Christian school in Liberia plans to rebuild after destruction


April 6, 2021

Students at Dellanna West O’Brien School just outside Monrovia, Liberia, study in a classroom covered in tarps after a man in the community who was angry over a land dispute allegedly drove a bulldozer through the buildings on the school’s campus, causing major destruction (Photos courtesy of Eddie Gibson)

It wasn’t too long ago Eddie Gibson was visiting the Dellanna West O’Brien School in Liberia, ducking in and out of classrooms, talking and laughing with the teachers and students.

He remembers working hard to get some ceiling tiles fixed so the school would be the best it could be.

But Gibson went back to a different scene March 31.

Some weeks before, a man in the community who was angry over a land dispute allegedly drove a bulldozer through the buildings on the school’s campus.

“Everything is down — pillars, foundations, everything,” Gibson said. “To do anything else with the school, we would have to take everything down and rebuild.”

Ties to Liberia

For him, it’s heartbreaking and personal. A Liberia native, Gibson graduated from Liberian Baptist Theological Seminary before fleeing to Alabama during the country’s civil war in 1990. His heart stayed tied to Liberia, and he felt God had given him a vision to build schools there.

One was Marla H. Corts Mission School, a pre-K to ninth grade school in Gibson’s hometown named after the widow of former Samford University President Tom Corts. Another was the Dellanna West O’Brien School, named after the late national Woman’s Missionary Union executive director. That school is located outside Monrovia, Liberia, and serves preschool through high school age students.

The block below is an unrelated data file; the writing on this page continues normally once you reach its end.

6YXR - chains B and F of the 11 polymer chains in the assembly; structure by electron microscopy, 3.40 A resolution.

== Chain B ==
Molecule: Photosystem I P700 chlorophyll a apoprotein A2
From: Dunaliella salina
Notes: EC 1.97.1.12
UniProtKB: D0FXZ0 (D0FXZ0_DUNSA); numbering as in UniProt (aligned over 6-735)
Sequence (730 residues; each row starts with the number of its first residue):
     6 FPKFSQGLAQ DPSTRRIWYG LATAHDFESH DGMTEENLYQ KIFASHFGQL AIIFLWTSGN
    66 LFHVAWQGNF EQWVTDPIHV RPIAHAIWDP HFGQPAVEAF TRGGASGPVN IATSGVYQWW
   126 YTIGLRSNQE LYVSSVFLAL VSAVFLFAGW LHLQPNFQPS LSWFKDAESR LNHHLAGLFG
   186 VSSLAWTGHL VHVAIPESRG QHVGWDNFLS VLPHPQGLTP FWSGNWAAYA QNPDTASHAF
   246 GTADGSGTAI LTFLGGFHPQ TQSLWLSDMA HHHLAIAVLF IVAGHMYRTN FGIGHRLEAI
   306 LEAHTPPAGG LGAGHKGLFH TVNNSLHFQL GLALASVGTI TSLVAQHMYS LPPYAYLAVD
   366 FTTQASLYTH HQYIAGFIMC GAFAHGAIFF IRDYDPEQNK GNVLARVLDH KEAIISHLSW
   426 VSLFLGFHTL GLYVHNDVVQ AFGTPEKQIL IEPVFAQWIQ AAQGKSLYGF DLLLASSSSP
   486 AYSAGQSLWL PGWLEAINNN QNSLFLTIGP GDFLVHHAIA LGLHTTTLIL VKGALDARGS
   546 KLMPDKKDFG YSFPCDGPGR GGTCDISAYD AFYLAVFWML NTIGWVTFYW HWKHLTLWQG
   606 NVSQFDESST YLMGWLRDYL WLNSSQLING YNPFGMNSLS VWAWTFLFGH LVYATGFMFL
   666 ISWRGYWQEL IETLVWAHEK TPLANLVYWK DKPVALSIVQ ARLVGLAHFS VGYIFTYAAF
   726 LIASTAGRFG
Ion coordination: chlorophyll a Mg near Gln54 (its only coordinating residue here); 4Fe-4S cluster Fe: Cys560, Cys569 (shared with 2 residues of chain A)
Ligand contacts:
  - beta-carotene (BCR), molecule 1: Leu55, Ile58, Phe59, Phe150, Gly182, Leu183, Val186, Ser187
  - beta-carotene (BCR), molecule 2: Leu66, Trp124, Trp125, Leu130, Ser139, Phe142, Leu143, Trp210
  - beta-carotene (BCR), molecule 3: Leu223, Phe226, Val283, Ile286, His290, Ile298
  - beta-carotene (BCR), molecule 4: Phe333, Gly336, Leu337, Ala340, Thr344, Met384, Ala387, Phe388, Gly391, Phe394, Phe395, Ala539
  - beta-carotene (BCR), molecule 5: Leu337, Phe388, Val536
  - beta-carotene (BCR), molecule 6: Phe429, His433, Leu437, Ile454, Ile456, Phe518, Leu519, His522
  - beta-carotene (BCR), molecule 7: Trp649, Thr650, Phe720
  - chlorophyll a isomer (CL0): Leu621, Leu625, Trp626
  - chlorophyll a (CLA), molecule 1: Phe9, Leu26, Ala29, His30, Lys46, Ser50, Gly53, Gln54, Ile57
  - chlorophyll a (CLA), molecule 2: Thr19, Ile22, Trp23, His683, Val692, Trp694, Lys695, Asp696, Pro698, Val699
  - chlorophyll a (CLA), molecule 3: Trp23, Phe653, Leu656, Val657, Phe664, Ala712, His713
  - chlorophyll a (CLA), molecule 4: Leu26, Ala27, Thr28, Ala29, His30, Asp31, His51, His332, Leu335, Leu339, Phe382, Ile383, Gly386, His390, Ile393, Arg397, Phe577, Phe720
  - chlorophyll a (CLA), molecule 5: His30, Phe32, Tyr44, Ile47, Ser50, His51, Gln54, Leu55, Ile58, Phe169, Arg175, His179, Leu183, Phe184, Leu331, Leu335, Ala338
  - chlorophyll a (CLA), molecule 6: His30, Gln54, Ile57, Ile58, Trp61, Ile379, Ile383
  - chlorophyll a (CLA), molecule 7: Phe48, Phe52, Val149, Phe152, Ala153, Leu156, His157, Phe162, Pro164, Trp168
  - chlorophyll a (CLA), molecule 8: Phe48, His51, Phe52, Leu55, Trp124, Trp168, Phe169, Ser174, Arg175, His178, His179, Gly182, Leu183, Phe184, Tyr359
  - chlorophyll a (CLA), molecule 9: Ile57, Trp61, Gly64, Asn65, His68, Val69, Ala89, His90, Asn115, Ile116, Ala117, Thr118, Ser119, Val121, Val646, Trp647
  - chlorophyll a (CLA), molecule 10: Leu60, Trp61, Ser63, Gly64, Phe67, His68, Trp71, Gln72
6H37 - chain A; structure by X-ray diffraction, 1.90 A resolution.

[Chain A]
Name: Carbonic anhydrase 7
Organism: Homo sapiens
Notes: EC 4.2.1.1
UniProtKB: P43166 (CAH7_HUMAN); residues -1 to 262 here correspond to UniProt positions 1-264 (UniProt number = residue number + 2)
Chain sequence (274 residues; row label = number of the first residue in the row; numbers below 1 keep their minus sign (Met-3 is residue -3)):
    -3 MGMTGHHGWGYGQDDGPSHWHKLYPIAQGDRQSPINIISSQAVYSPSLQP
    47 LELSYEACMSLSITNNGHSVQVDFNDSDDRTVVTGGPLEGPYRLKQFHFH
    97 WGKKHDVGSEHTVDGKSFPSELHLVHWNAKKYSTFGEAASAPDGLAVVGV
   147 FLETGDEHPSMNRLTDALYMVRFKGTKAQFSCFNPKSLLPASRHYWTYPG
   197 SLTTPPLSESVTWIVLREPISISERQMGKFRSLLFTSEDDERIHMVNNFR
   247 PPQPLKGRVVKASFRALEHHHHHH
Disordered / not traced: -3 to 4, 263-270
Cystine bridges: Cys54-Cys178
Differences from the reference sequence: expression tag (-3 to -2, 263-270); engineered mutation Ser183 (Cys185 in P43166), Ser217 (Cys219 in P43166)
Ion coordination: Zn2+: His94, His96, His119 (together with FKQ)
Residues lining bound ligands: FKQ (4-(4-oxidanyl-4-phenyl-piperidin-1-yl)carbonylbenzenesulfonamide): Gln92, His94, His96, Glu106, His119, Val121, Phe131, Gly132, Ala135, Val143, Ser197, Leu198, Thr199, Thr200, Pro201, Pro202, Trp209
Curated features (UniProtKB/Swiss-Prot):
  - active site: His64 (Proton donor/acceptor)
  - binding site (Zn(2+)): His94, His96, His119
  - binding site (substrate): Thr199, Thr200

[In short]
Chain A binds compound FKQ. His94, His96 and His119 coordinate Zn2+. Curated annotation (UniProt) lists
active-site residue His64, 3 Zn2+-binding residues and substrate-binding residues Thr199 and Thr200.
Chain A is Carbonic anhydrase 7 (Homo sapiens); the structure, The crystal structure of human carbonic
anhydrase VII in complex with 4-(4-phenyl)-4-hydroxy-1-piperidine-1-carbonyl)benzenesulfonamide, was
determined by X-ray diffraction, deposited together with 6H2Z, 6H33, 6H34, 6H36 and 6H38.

Gibson wanted the children to have a school within walking distance where they could learn life skills and, most importantly, grow as disciples of Jesus.

“We wanted to prepare people for life,” he said.

He bought the land for the Dellanna West O’Brien School in 2003 using funds raised through Eddie Gibson International Ministries, which is based in Birmingham. During his years in Alabama, he had served as a pastor of Baptist churches and earned a master of divinity from Beeson Divinity School.

He also became close to a number of Southern Baptist missions advocates, including Corts and O’Brien.

O’Brien “listened to my heart to come back to Liberia and serve,” Gibson said, noting that she became like a “missions auntie” to him.

And after she, her husband, Bill, and others accompanied Gibson on a vision trip there and encouraged him to keep going, he named the school after her.

The Dellanna West O’Brien School kept growing without incident until 2015, when the controversy over the land began. For the past six years, Gibson said he’s been trying to resolve it in court.

But since the situation escalated, he’s now focused on helping the school decide what to do next and how to keep going.

“The students, the community, our ministry supporters — everyone wants us to rebuild to the glory of God,” said Gibson, who also currently serves as pastor of Brewster Road Community Church in Birmingham. “We’re praying for wisdom, praying to make the right decisions.”

He said the people around the school love the school so much that they named the community surrounding it Dellanna. The impact has been broad. The school has provided jobs for some in the community and taught needed job skills to others. And Gibson himself has baptized both students and teachers who have decided to follow Jesus.

Despite everything that’s happened to the school’s facilities, the approximately 300 students haven’t stopped meeting. They’ve done lessons outside under trees and sat under tarps when it’s rained.

“I came here (on this recent trip) to thank them for not giving up on the school,” Gibson said. “My heart is aching, but I’m trusting God.”


By Grace Thornton

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